Alaska Airlines rerouted a flight to give passengers the most incredible view of the solar eclipse

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When atmospheric conditions disrupt a scheduled flight, it's typically considered a bad thing.

But when Alaska Airlines announced it would be delaying Flight 870 for 25 minutes and modifying the route of the aircraft, not a single complaint was to be had.

Because by making those two small adjustments, Alaska Airlines was able to treat 163 passengers to the view of a lifetime as they soared over the Pacific ocean: A bird's eye view of a total solar eclipse.

The proximity of the flight to the spectacle wasn't realized by luck, however.

Joe Rao, associate astronomer at the American Museum of Natural History's Hayden Planetarium, discovered nearly a year before take-off that Flight 870 from Anchorage to Honolulu would intersect the "path of totality" -- the darkest shadow of the moon as it passes over the Earth -- 25 minutes too late to watch it happen.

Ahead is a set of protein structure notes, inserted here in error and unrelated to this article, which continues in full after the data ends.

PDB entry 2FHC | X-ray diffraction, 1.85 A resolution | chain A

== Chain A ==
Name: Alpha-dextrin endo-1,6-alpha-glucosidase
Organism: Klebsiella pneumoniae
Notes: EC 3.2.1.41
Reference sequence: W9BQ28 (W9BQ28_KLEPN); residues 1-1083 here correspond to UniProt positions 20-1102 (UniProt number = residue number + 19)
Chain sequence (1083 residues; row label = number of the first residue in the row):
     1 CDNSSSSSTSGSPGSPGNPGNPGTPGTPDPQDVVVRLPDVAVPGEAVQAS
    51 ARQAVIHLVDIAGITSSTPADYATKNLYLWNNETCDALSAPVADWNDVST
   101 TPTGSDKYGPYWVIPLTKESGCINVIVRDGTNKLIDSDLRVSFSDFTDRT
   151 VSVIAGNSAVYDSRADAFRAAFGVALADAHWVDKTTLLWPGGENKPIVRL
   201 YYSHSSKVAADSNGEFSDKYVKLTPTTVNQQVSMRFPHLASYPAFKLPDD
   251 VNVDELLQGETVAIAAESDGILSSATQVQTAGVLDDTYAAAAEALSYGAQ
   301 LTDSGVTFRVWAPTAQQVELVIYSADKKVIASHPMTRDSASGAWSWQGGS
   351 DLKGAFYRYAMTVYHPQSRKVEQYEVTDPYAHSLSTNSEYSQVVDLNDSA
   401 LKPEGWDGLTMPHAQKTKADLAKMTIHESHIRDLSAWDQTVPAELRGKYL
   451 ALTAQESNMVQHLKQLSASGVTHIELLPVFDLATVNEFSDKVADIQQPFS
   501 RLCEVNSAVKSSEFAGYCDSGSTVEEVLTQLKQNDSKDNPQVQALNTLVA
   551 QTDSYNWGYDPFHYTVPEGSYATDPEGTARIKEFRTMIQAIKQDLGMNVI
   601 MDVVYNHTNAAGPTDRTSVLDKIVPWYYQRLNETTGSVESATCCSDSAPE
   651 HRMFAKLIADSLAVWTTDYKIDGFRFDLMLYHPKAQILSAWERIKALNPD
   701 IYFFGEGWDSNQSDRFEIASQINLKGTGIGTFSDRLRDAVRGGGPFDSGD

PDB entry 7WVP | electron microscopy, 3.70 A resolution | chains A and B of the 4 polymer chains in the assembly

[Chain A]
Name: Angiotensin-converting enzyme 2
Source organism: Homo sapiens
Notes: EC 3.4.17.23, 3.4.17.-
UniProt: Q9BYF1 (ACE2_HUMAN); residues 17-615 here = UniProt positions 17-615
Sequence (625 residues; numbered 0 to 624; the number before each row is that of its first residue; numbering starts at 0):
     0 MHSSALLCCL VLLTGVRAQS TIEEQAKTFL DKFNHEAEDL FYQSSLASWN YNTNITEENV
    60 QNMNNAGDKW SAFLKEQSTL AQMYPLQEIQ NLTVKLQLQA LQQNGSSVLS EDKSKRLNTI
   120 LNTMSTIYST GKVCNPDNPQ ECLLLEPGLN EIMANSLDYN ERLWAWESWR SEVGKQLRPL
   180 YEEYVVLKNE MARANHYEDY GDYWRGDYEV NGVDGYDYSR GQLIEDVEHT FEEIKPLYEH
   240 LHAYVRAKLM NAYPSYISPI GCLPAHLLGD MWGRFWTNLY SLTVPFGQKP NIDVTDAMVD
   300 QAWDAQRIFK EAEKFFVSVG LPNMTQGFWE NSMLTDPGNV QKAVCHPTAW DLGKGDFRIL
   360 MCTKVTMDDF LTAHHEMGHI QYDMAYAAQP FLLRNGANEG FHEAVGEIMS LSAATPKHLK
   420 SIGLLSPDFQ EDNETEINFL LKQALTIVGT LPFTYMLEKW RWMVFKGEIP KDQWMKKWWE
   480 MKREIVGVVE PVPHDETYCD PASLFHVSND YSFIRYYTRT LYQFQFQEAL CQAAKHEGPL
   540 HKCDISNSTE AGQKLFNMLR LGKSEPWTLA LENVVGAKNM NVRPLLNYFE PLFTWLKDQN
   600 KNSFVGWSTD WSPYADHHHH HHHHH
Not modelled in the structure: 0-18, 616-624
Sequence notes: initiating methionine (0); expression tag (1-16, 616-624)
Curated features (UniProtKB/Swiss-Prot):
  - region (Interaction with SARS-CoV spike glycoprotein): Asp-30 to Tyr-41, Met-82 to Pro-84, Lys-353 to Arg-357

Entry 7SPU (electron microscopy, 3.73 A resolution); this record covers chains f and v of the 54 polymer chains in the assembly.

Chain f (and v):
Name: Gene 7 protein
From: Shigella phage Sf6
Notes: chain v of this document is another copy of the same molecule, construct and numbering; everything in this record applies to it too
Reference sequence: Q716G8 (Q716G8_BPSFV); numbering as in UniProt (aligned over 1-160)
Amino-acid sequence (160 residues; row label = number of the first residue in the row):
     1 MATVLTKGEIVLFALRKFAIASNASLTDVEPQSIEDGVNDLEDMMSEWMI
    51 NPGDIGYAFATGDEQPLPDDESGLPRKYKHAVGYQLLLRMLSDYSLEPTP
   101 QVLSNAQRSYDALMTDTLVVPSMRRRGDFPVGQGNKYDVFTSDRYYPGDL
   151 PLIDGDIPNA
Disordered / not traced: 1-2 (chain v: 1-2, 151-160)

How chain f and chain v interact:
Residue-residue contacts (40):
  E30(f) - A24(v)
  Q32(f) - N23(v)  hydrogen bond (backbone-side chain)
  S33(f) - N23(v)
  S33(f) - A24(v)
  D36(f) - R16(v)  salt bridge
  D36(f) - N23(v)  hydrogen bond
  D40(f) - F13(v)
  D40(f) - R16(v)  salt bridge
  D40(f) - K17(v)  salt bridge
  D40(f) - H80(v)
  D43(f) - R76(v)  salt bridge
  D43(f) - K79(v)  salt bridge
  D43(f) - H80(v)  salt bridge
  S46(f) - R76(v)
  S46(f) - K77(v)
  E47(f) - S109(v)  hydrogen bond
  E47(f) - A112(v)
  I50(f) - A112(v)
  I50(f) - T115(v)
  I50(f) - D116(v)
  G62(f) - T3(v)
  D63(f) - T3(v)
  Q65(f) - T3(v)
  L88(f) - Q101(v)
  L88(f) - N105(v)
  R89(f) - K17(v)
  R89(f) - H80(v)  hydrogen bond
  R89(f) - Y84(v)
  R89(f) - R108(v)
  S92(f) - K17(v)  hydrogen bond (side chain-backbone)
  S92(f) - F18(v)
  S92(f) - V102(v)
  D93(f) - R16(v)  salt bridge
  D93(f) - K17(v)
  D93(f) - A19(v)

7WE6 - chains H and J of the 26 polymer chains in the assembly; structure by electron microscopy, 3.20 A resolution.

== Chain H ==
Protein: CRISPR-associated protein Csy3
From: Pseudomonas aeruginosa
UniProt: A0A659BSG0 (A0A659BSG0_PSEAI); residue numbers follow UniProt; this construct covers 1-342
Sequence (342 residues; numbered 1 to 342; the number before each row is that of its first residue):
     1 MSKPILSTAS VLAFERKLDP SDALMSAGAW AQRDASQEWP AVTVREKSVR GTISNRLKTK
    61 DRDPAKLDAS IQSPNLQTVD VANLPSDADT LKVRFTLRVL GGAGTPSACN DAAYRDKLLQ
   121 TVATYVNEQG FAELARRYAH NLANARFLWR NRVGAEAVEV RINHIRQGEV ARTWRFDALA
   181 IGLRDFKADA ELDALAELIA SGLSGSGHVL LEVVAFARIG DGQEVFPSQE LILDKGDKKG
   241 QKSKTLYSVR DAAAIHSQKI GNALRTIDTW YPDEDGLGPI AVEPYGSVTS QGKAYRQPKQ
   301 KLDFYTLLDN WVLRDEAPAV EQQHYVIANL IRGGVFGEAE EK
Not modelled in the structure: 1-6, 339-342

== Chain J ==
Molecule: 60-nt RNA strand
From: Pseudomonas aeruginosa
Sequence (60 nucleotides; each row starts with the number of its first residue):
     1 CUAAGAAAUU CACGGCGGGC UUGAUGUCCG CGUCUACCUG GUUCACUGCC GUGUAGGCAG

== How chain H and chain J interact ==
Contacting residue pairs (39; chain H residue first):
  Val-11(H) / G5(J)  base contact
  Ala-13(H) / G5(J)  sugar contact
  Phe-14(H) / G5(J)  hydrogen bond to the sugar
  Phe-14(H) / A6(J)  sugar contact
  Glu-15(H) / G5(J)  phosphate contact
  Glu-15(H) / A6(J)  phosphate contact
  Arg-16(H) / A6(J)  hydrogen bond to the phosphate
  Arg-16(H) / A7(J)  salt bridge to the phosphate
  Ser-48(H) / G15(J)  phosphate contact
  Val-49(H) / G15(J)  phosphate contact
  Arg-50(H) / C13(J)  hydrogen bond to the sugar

As part of a tight-knit community of self-described eclipse geeks known as "Umbraphiles" (after the umbra, the dark shadow cone of the moon that sweeps across the surface of the Earth), who traverse the globe in search of solar eclipses, Rao simply couldn't stand by and let this injustice happen.

After Rao contacted Alaska Airlines saying that the flight was going to be in the exact right place at the slightly wrong time, the airline made the necessary tweaks to the original flight plan in order to intercept the path of the total solar eclipse.

Now, you may be thinking that this is a weirdly accommodating thing for an airline to do.

And you're not alone -- even the astronomers were baffled by Alaska's extreme level of chill regarding their request.

"It's an unbelievably accommodating gesture," said Mike Kentrianakis, solar eclipse project manager for the American Astronomical Society.

As soon as Alaska confirmed the flight plan would be altered to rendezvous with the eclipse, Rao spread the word to a few astronomical societies. About a dozen people booked seats just for the incredible opportunity, some even going as far as to cancel preexisting travel plans to Indonesia to be on the plane.

The rest of the unwitting passengers and crew members -- who likely had no idea what they nearly missed in the first place and made no sacrifices whatsoever to be there -- were simply treated to the in-flight entertainment of the century.

Haven't gotten enough of the eclipse yet? Check this out.

2016 Total Solar Eclipse

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